Dominique Claseman is not your ordinary 15-year-old boy.
Determined to honor those who served our nation in uniform, the Minnesota high school students visited the Olivia City Council with plans to build his hometown a veterans memorial.
The Mayor, Jon Hawkinson, wondered if the zealous young man had bitten off more than he could chew.
“He had architect drawings, he had the space picked out,” the mayor recalls.
Ron Kopacek, who headed up the dedication’s honor guard, was surprised as anyone that Dominique pulled it off. “Fifteen years old, a sophomore in high school, he’s going to raise $12,000 to $15,000 we’re thinking, ‘What? Really?’”
Turns out Dominque didn’t stop at his goal of $12,000 to $15,000 but ended up collecting more than $77,000, Kare 11 News reported.
“I question myself on how I even did it sometimes,” Dominque says with a smile.
Using flyers hung in businesses, interviews with the local newspaper and radio station, and setting up a table to pitch his project during events at the Olivia American Legion, he blew away everyone’s expectations.
As purchases of engraved pavers and other donations exceeded Dominique’s expectations, he expanded his vision of what the memorial could be.
“I wanted to show more appreciation in a bigger way,” says Dominique, who comes from a long line of men who served their country. Among them: Dominique’s father, who wore his Iraq combat boots, at Dominique’s request, to leave 21-foot prints in the memorial’s wet cement.
Mark Jurgensen, who serves as a Boy Scout scoutmaster, isn’t surprised his son saw the project through to its grand conclusion.
“He’s one of them kind of kids that likes to make sure that he doesn’t disappoint anybody, and he strives really hard for that,” Mark says.
On dedication day, a stream of people walked through the memorial, reading the pavers engraved with the names of men and women with Olivia ties who served in the military, some who gave their lives for their country.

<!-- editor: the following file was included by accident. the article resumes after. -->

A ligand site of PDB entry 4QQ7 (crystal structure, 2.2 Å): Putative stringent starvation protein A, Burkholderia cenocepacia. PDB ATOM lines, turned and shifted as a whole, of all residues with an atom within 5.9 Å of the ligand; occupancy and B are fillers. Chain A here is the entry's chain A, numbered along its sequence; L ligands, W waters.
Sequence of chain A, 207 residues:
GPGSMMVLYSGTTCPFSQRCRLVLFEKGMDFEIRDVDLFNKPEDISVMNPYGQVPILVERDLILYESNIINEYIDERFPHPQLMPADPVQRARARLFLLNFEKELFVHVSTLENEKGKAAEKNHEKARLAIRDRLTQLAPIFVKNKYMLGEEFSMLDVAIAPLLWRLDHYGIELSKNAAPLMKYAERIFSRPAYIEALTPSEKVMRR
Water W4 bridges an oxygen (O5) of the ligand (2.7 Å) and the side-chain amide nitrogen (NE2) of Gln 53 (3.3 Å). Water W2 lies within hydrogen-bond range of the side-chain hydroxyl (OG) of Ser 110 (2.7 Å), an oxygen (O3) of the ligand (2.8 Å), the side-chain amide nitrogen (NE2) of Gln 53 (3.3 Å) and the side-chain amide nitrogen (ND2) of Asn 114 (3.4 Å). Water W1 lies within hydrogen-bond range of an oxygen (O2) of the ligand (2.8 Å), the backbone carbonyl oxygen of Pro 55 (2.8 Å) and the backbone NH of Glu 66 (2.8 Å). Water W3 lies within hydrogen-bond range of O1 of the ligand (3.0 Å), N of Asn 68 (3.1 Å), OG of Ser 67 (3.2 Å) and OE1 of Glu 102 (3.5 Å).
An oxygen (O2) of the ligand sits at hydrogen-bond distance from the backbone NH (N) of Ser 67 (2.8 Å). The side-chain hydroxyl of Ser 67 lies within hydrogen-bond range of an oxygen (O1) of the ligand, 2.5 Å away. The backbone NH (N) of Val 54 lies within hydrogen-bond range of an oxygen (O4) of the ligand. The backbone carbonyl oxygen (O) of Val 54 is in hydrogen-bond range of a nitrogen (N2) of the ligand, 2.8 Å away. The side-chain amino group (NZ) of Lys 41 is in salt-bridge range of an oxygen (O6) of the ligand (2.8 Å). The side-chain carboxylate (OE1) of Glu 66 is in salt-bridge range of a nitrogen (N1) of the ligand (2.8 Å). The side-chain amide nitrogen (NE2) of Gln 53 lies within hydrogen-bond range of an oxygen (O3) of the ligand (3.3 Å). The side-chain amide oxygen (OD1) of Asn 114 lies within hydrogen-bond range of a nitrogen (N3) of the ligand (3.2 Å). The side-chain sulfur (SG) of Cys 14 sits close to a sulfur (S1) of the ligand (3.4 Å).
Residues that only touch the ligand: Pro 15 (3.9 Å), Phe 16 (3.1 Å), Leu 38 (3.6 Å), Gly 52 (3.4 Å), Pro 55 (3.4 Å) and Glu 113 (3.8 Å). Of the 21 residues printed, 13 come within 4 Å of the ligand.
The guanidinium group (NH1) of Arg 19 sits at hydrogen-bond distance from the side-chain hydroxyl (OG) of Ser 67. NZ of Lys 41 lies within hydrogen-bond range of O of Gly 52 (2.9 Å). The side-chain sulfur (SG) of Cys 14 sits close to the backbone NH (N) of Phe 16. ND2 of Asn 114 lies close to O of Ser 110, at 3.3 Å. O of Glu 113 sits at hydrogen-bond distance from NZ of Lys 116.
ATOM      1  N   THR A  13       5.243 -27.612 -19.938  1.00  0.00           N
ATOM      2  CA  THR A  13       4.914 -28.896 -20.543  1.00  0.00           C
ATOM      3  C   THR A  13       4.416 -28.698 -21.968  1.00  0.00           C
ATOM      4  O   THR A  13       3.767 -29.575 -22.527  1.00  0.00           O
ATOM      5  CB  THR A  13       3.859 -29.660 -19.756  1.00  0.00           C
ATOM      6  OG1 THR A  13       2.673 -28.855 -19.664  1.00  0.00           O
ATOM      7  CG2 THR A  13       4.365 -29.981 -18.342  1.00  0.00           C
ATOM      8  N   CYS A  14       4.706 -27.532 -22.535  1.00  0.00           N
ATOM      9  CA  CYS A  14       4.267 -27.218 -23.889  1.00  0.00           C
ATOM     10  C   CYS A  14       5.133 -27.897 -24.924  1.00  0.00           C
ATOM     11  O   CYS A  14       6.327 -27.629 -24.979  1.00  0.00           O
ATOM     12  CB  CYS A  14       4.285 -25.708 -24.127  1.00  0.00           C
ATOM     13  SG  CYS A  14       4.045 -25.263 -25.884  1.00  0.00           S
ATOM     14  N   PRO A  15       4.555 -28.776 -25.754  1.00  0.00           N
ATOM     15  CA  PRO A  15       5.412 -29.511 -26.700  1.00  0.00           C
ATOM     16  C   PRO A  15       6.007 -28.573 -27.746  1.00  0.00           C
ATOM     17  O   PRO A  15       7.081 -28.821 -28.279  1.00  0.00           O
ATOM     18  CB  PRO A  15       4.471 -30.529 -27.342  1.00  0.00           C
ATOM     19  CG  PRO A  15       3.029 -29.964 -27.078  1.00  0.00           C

The U.S. flag, the Minnesota flag, and the POW flag fluttered over the honored names, a central headstone, black granite benches, and bronze statues.
Off to one side of the memorial, Kim Wertish hugged Dominique tightly. “Thank you,” she told him.
Kim’s son James was killed in Iraq on July 16, 2009, with two other members of the Minnesota National Guard, Carlos Wilcox and Dan Drevnick, whose names are also etched in the memorial.
“James has been honored in many cities through connections with the military, and that’s dear to us also, but this is our hometown,” Kim says.
Dave Wertish, James’ father, says of Dominique, “He’s got a good heart.”
Dominque also has a knack for raising money.
“This is something special,” says Aaron Russell, a district executive with the Boy Scouts of America. “We were trying to figure out if there’s been in recent memory a project of this scale, especially with the money raised. We couldn’t think or find anything even close to it.”
Aaron smiles, then adds. “I’m an Eagle Scout myself and I raised, maybe $700, $800 for (his project) total, and I thought that was tough at the time. I can’t even imagine.”
In early May, Dominique dug a shovel of dirt in a ceremonial groundbreaking, before turning the job over to the contractors he hired.
This is what America is all about.
Passionate people from young to old, dreaming big, serving others, and then taking the risks.
In the end, others tend to be more blessed than those who stepped out in faith to try in the first place.
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